• linear-gradient()
  • radial-gradient()
  • conic-gradient()
  • repeating-linear-gradient()
  • repeating-radial-gradient()

We set it the same way we would set as if it was set using the background-image property:

  border-image-source: repeating-linear-gradient(
    #ffb09c 2rem
  border-image-repeat: repeat;
  border-image-slice: 100 75;
  /* etc */

Oh, you want to animate the gradient? Sure! It does require using a custom CSS @property — which is only supported in Chrome at the time of this writing — but it’s totally possibly to, say, rotate the angle of the gradient:

Learn more about using @property in “Interpolating Numeric CSS Variables”.

Border images can be SVG

Other than images with a valid image extension, svg files can also be used as borders. Link up the SVG file as you normally would in the url() function:

.container {
  border-width: 3rem;
  border-style: solid;
  border-image-source: url("path/to/image.svg");
  /* etc. */

Encoded SVG also works if that’s how you prefer to roll:

If you want to get super tricky with SVG as a border image, give “Creative Background Patterns Using Gradients, CSS Shapes, and Even Emojis” by Preethi a read. The examples in there use the background-image property, but they work with border-image-source as well.

Border radius is a no-go

The short story is that the border-image-source property does not work with the border-radius property. You can set border-radius on the same element, but the corners of the border image will maintain its sharp edges.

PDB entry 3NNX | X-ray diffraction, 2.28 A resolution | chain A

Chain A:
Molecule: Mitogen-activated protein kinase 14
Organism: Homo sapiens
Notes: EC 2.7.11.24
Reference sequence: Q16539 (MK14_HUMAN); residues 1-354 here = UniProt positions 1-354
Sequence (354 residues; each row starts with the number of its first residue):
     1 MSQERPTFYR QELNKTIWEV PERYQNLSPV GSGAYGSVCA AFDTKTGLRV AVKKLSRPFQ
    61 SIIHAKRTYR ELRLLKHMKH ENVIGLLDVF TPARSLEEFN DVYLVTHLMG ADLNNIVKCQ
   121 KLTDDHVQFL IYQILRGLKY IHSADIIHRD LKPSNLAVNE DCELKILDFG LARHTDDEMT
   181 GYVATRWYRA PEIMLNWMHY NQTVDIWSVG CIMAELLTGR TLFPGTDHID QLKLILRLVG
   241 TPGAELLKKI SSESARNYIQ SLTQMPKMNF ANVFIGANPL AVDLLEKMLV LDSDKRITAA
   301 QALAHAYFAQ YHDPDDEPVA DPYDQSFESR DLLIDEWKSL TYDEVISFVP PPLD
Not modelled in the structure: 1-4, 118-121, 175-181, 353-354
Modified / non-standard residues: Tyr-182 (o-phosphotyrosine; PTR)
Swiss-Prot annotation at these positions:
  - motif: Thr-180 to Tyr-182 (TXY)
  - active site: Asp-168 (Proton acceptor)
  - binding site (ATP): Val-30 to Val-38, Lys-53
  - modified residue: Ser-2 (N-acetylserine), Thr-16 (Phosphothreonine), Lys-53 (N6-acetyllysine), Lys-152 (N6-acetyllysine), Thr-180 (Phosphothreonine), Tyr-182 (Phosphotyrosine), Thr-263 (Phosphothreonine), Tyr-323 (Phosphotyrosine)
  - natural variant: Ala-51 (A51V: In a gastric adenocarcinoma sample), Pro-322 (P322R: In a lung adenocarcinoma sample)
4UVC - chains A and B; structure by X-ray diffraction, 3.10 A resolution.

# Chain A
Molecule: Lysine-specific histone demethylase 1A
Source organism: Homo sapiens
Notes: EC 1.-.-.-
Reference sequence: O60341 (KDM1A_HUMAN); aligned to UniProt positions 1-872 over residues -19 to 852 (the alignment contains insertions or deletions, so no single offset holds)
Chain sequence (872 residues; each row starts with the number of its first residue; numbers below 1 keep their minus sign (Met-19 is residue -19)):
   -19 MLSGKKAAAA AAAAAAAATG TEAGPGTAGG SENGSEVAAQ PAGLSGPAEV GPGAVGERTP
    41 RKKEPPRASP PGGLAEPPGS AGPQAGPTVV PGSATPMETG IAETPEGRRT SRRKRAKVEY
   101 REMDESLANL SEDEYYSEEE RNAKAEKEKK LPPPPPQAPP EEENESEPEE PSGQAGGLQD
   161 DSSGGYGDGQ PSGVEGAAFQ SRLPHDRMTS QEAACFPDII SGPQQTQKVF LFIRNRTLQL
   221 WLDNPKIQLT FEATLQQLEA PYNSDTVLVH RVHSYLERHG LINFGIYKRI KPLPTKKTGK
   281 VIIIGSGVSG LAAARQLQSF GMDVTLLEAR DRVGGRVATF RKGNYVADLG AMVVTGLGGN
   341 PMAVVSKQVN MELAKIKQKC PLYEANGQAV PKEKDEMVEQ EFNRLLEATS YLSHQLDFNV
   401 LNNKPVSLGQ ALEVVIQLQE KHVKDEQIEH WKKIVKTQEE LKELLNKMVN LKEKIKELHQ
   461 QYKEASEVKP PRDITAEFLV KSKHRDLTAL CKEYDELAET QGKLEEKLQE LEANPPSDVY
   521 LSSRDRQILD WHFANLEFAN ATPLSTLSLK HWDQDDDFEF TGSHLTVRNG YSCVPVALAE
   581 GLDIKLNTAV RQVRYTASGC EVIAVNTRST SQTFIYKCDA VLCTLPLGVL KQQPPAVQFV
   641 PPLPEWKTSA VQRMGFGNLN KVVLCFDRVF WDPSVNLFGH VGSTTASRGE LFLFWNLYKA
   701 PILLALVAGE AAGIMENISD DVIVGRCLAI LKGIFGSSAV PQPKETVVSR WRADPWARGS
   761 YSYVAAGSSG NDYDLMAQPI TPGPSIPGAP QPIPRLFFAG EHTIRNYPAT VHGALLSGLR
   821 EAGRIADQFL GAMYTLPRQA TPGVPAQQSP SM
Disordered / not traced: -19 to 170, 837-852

If you really need those rounded corners, then you might consider using a background-image on the element’s ::before pseudo-element and applying border-radius on it instead.

Here’s the longer story. During my research, The following example uses the border-image-source property to create a repeating-linear-gradient border with a border-radius set to 50%. Notice how the corners remain sharp even though DevTools shows a border-radius declaration:

A blockquote with a grdient border-image-source and DevTools open next to it.

Here’s how it looks without border-image-source:

Blockquote with a rounded, beveled border in gray and black.

An issue has been opened in the specification’s repo, but there’s no indication of when, or if, it will be resolved at the time of this writing.


Take note when using images or external urls to your images in the border-image-source without taking measures to reduce their size before use because loading heavy images greatly increases the overall page size which results in a slower website. It’s always worth optimizing your images before calling them with the url() function and leaning toward modern image formats that tend to be lighter.


Browser support

Support looks good across all major browsers. It’s also great to set your border-color in case your image fails to load or the resource is unable to load due to server issues:

section {
  border-color: grey; /* fallback color */
  border-width: 2rem;
  border-image-source: url("image.png");